Our team of highly skilled and trained surgeons use the latest technology including open surgery, minimally invasive surgery and catheter-based treatments and draws on the most current research to provide care that’s tailored to each patient.
The vascular specialists at UI Health have years of experience detecting and treating both common and rare diseases that affect the arteries, veins, and lymphatic system, including:
In an amputation, a surgeon removes a limb or part of a limb that is no longer useful and or is causing the patient great pain, or threatens their health because of extensive infection. The most common reason for amputation is peripheral arterial disease (PAD), though amputation may be required for other reasons, such as severe injury or the presence of a tumor. Vascular surgeons typically consider amputation a last resort.
Angioplasty and Stenting
In an angioplasty, the vascular surgeon inflates a small balloon inside a narrowed blood vessel to help widen the blood vessel and improve blood flow. After widening the vessel, the surgeon may insert a tiny mesh tube called a stent that supports the artery walls to keep the vessels wide open. Angioplasty and stenting are usually done through a small incision or puncture in the skin. The vascular surgeon inserts a long, thin catheter through access site. Using X-ray guidance, they then guide the catheter through the blood vessels to the blocked area. The tip of the catheter carries the angioplasty balloon or stent.
An aneurysm is an enlarged and weakened section of an artery that can block blood flow to parts of the body, or rupture. Vascular surgeons can treat aneurysms through either open or endovascular techniques. The best method to repair each aneurysm depends upon several factors, including the location and shape of the aneurysm and the condition of the patient.
Arterial Bypass/Aortoiliac Bypass
Surgical bypass treats narrowed arteries by creating a bypass around a section of the artery that is blocked. Surgeons perform aortoiliac bypass to treat blockages of the aorta and iliac arteries caused by aortoiliac occlusive disease. Depending upon the type and location of the blockage, your surgeon may repair or bypass your artery using tissues from your body or synthetic fabric patches or tubes called grafts.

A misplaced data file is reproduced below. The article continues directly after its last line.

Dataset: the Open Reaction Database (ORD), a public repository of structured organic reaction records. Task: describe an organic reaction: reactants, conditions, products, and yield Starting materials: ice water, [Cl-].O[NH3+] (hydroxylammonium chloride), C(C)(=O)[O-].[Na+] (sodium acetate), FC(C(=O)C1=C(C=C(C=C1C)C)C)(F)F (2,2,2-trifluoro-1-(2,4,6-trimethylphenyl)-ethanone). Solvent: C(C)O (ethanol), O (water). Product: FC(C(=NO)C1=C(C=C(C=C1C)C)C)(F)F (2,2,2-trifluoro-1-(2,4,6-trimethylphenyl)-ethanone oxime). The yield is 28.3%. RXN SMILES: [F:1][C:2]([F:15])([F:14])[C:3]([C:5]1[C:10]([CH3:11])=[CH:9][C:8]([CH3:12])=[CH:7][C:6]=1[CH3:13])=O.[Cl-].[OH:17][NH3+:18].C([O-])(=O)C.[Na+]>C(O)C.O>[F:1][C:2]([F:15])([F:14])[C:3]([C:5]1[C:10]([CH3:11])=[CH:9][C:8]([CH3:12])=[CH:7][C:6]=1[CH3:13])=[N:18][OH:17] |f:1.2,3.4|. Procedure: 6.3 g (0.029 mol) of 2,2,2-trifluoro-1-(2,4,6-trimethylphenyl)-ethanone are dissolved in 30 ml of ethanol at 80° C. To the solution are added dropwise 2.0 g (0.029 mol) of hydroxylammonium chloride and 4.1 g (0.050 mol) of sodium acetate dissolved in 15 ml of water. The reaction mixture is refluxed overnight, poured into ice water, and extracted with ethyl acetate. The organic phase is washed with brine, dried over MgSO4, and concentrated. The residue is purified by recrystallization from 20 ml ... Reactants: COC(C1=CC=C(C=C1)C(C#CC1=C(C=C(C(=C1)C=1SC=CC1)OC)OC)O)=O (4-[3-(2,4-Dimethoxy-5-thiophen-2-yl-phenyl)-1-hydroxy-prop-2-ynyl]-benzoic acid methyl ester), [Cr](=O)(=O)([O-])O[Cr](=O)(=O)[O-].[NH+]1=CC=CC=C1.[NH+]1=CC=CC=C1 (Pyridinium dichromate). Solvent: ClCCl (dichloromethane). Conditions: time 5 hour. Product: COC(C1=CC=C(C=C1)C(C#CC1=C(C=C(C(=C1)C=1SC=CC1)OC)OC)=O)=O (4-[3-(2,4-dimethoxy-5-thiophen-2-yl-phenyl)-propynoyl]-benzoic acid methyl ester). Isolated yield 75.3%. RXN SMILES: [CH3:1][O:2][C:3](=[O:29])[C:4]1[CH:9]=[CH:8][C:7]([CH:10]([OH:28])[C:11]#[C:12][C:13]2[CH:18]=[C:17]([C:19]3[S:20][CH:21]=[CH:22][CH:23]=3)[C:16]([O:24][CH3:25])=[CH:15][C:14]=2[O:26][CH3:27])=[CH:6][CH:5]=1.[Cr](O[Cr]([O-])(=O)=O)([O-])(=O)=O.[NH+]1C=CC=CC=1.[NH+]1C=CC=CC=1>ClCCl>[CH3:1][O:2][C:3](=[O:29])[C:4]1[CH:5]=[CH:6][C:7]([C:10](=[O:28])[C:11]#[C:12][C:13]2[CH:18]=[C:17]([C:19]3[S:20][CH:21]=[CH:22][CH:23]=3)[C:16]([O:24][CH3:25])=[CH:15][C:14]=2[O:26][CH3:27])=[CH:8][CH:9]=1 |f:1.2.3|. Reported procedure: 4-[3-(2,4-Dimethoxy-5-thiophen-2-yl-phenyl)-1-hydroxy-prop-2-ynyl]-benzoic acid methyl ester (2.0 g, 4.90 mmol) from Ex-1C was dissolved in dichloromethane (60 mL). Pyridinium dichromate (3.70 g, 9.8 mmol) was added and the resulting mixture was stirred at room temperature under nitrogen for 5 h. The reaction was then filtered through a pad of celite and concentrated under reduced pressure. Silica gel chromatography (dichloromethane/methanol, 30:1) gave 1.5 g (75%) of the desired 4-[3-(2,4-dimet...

Arterial/Venous Thrombolysis or Thrombectomy
Blood clots in arties or veins can blood the normal flow of blood throughout the body. Using special catheters, wires, and stents, vascular surgeons are able to remove blood clots to restore normal blood flow.
Carotid endarterectomy is an operation during which the vascular surgeon removes the inner lining of the carotid artery that has become thickened or damaged by plaque. Carotid endarterectomy is one of the most commonly performed vascular operations and is a safe, long-lasting treatment that significantly lowers stroke risk. Stenting also is a treatment for the carotid artery.
Vascular surgeons can create an entryway into the blood stream, — usually in the arm or leg — that allows blood to be removed and returned quickly, efficiently, and safely during dialysis treatment.
Radiofrequency Venous Ablation
Blood that should normally travel through the veins from the feet back to the heart can reverse direction if the valves within those veins no longer function well. The ablation procedure treats the veins which are associated with the reversal or reflux of blood and to reduce or resolve the resulting symptoms, including swelling, a burning or persistent discomfort, and varicose or spider veins.